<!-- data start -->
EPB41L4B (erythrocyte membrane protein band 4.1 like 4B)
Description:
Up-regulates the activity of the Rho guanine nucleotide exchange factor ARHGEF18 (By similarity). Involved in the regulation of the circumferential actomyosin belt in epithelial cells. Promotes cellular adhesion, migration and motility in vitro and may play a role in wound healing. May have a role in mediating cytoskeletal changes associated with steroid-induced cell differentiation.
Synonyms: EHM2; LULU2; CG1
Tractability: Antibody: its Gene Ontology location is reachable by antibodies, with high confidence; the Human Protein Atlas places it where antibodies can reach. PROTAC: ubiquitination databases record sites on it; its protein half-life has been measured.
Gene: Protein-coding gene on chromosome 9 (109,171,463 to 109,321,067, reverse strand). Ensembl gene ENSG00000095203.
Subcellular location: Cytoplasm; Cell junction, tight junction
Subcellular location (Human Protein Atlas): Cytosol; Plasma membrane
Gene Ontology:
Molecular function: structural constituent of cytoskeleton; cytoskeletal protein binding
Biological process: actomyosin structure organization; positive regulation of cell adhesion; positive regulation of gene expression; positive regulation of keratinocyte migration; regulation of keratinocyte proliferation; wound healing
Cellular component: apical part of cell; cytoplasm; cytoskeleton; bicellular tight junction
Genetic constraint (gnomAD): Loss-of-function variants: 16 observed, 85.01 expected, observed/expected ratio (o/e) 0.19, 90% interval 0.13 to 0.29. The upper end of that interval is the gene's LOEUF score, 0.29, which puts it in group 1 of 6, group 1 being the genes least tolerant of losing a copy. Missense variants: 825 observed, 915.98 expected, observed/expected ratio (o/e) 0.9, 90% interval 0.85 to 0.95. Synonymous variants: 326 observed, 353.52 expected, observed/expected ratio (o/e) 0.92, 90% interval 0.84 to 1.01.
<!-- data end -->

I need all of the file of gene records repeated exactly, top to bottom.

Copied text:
EPB41L4B (erythrocyte membrane protein band 4.1 like 4B)
Description:
Up-regulates the activity of the Rho guanine nucleotide exchange factor ARHGEF18 (By similarity). Involved in the regulation of the circumferential actomyosin belt in epithelial cells. Promotes cellular adhesion, migration and motility in vitro and may play a role in wound healing. May have a role in mediating cytoskeletal changes associated with steroid-induced cell differentiation.
Synonyms: EHM2; LULU2; CG1
Tractability: Antibody: its Gene Ontology location is reachable by antibodies, with high confidence; the Human Protein Atlas places it where antibodies can reach. PROTAC: ubiquitination databases record sites on it; its protein half-life has been measured.
Gene: Protein-coding gene on chromosome 9 (109,171,463 to 109,321,067, reverse strand). Ensembl gene ENSG00000095203.
Subcellular location: Cytoplasm; Cell junction, tight junction
Subcellular location (Human Protein Atlas): Cytosol; Plasma membrane
Gene Ontology:
Molecular function: structural constituent of cytoskeleton; cytoskeletal protein binding
Biological process: actomyosin structure organization; positive regulation of cell adhesion; positive regulation of gene expression; positive regulation of keratinocyte migration; regulation of keratinocyte proliferation; wound healing
Cellular component: apical part of cell; cytoplasm; cytoskeleton; bicellular tight junction
Genetic constraint (gnomAD): Loss-of-function variants: 16 observed, 85.01 expected, observed/expected ratio (o/e) 0.19, 90% interval 0.13 to 0.29. The upper end of that interval is the gene's LOEUF score, 0.29, which puts it in group 1 of 6, group 1 being the genes least tolerant of losing a copy. Missense variants: 825 observed, 915.98 expected, observed/expected ratio (o/e) 0.9, 90% interval 0.85 to 0.95. Synonymous variants: 326 observed, 353.52 expected, observed/expected ratio (o/e) 0.92, 90% interval 0.84 to 1.01.